The Financial Crisis and America's Capital Dependence on Japan and China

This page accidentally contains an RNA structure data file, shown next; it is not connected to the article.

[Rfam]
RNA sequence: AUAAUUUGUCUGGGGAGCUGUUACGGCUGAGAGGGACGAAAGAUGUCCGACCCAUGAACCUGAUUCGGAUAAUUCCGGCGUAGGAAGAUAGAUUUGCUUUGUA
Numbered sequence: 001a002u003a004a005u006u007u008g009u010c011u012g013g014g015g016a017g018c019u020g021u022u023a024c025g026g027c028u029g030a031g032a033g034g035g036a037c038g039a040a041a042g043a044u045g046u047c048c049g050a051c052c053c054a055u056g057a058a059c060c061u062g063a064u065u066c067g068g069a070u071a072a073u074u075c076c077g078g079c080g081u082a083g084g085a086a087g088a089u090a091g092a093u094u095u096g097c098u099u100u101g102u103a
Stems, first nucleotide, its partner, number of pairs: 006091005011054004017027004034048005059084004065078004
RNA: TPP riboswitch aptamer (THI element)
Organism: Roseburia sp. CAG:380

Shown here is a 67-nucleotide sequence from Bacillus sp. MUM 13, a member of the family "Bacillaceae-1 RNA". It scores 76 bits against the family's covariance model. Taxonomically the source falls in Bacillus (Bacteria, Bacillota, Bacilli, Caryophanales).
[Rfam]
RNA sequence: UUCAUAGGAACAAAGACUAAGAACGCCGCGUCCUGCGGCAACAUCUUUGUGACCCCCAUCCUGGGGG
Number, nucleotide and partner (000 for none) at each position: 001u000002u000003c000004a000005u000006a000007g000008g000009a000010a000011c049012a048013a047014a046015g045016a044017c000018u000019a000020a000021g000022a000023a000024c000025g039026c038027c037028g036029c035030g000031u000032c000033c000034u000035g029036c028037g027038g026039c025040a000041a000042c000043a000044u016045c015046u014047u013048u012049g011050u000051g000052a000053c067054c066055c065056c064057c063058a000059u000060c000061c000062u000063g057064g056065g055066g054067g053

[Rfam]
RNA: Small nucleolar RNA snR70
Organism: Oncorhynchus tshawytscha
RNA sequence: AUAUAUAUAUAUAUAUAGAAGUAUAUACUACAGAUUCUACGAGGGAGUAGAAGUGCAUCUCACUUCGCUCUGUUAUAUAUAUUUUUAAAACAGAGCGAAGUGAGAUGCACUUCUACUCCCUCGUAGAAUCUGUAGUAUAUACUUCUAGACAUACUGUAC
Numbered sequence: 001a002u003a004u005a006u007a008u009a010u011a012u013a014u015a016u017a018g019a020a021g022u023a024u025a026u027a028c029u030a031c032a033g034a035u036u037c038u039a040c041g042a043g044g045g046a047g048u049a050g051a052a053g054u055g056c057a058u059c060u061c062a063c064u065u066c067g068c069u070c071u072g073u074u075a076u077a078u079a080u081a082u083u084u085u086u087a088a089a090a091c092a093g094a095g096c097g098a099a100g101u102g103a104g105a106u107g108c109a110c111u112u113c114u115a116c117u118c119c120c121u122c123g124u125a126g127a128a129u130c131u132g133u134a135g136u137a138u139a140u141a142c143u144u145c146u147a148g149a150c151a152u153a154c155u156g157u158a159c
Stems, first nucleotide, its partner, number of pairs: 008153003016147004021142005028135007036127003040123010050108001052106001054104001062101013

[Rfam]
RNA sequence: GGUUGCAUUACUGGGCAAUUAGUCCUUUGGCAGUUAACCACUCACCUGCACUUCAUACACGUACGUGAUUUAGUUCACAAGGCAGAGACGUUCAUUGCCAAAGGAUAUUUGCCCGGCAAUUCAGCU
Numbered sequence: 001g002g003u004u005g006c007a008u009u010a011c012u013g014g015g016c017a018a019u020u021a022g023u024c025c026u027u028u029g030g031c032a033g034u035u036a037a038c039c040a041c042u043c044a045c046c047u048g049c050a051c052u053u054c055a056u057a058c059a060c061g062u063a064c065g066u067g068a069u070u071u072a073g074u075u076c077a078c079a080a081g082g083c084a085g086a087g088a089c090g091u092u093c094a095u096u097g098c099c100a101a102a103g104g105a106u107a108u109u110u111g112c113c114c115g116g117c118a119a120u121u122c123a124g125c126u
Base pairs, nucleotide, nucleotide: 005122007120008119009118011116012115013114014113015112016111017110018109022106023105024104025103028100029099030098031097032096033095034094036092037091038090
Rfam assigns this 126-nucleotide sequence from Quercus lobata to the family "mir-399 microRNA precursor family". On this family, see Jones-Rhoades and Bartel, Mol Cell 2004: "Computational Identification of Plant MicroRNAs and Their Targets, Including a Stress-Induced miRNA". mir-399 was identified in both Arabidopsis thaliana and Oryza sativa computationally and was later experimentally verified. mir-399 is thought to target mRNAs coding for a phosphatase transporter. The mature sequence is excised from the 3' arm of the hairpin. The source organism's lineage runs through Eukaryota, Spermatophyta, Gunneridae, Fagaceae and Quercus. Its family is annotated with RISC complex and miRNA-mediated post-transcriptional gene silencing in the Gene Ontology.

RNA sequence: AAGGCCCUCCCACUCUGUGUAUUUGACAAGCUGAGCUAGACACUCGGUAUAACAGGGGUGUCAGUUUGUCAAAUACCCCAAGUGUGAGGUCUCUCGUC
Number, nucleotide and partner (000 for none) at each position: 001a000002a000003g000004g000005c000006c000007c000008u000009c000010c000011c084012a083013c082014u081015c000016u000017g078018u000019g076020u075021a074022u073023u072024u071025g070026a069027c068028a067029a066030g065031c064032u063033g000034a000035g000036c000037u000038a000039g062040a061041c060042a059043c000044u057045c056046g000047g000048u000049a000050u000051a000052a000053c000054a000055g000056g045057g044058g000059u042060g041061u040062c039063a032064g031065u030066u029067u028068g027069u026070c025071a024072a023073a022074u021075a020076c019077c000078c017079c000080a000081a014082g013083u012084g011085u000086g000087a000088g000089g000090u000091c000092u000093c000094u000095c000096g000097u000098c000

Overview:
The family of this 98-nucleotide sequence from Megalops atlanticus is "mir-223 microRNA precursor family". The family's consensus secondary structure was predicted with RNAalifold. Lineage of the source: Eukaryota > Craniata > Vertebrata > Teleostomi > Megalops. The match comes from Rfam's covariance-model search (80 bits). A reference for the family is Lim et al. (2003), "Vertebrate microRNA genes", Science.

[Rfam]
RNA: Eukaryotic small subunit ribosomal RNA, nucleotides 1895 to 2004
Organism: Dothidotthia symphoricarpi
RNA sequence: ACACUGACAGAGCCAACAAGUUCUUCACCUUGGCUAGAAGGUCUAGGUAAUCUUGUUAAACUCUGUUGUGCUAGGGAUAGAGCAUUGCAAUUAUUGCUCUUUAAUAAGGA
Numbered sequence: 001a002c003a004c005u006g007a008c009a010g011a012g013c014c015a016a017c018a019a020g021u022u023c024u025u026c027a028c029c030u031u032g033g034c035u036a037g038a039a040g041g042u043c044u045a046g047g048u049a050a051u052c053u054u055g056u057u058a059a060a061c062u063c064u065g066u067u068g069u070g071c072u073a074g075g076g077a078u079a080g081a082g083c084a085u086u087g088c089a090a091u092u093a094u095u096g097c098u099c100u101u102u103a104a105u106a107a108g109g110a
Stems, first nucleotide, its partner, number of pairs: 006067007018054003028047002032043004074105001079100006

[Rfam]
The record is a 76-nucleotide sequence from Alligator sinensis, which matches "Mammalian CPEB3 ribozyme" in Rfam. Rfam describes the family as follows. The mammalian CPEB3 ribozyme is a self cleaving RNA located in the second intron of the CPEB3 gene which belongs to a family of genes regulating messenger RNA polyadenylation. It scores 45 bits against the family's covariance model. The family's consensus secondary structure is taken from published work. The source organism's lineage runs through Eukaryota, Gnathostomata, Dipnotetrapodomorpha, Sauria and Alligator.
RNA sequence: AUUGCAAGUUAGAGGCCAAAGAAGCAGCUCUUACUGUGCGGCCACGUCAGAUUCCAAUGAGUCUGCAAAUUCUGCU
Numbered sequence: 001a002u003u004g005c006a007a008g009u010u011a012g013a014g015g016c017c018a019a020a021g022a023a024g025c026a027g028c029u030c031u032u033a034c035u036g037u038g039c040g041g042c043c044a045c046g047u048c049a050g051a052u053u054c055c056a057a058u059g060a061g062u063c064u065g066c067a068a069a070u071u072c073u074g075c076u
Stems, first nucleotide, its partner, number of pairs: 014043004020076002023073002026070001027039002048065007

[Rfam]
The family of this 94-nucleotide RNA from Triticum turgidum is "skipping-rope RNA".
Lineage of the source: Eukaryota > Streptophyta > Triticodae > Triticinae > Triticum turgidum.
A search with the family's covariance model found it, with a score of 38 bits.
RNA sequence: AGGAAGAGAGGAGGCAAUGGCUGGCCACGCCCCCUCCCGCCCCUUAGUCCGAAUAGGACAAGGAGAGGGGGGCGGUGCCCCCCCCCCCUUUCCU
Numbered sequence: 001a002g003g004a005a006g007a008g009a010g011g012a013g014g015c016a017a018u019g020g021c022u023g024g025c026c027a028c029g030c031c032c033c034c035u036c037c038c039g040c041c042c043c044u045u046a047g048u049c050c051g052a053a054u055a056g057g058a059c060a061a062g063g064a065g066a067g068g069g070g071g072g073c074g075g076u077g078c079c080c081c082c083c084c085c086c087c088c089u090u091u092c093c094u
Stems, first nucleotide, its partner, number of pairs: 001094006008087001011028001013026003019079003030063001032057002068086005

In the Post-Bretton Woods financial system (1972-2009), the United States has been able to borrow heavily from savings-rich countries like Japan and China. Its access to international capital has allowed the US to cover years of extravagant spending and to enjoy unmatched levels of power and plenty. For lenders, like Japan and China, access to the huge US export market has stimulated aggregate demand, which, in turn, has facilitated economic growth, high rates of employment, infrastructure expansion, and technological development. Notwithstanding the mutual benefits, the massive scale of Post-Bretton Woods imbalances has placed the financial system under stress. Such macro-economic imbalances usually require a major rebalancing—either immediately through a financial crash or gradually through a “soft” landing. The financial implosion in 2008 constituted a crash landing. To arrest the steep slide into a possible world depression, most of the leading economies, including especially the United States, have taken bold monetary and fiscal measures. However, these expansionary measures will deepen deficits and generate strong inflationary headwinds while placing pressures on currency exchange rates. Following the 2008 financial earthquake and its wave of after-shocks, America's access to foreign capital is apt to become more restricted and increasingly expensive. This will erode one of the central structural sources of US power—its extraordinary fiscal flexibility, monetary autonomy, and global economic clout. With a weakened financial superpower, the world may become less prosperous, less stable, less predictable, and considerably more dangerous.
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